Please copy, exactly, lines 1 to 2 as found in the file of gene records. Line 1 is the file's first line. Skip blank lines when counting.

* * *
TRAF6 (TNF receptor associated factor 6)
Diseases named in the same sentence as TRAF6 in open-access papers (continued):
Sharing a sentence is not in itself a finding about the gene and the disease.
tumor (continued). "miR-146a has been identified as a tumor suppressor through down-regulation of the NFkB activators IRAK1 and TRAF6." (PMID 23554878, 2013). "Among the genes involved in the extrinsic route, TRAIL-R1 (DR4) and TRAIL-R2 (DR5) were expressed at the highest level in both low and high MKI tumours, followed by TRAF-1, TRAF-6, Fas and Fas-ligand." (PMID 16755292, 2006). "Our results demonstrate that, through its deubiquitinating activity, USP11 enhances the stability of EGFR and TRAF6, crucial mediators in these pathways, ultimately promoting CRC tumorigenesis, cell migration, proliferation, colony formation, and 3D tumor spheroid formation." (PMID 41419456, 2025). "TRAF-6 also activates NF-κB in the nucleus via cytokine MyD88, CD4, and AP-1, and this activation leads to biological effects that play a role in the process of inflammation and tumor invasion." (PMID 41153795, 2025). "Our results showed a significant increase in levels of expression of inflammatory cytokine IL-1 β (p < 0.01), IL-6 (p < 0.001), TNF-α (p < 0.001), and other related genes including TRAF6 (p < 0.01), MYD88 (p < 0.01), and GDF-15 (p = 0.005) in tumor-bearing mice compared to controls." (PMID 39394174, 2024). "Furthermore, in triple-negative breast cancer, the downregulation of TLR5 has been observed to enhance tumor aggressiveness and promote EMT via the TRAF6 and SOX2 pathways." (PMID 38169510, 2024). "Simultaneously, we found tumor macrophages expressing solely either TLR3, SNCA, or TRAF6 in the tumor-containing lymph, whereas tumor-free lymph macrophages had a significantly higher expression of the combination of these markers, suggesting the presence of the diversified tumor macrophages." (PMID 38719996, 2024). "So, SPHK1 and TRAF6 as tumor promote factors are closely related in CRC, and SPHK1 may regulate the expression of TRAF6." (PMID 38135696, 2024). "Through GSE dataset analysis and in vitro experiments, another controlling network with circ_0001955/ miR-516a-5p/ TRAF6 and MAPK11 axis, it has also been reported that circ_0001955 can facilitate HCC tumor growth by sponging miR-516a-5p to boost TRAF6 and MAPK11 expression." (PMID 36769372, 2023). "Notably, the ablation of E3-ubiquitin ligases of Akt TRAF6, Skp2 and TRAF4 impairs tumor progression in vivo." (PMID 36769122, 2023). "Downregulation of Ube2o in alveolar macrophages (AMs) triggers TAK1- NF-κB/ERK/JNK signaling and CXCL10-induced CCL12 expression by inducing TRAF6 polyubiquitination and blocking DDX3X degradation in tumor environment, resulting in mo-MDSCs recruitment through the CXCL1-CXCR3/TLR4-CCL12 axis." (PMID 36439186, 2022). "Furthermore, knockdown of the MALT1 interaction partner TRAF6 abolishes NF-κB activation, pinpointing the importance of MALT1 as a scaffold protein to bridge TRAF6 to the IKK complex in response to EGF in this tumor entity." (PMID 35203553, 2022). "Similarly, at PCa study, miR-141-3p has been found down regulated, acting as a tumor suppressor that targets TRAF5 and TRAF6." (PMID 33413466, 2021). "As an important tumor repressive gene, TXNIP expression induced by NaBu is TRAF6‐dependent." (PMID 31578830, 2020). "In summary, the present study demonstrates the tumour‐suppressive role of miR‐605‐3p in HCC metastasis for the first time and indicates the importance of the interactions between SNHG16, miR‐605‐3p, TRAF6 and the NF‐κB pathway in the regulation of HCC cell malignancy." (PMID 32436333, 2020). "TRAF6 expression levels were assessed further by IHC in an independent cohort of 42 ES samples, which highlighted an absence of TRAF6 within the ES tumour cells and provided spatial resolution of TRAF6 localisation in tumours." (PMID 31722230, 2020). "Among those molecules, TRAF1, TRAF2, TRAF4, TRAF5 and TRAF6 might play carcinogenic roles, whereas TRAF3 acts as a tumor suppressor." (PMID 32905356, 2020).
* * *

TRAF6 (TNF receptor associated factor 6)
Diseases named in the same sentence as TRAF6 in open-access papers (continued):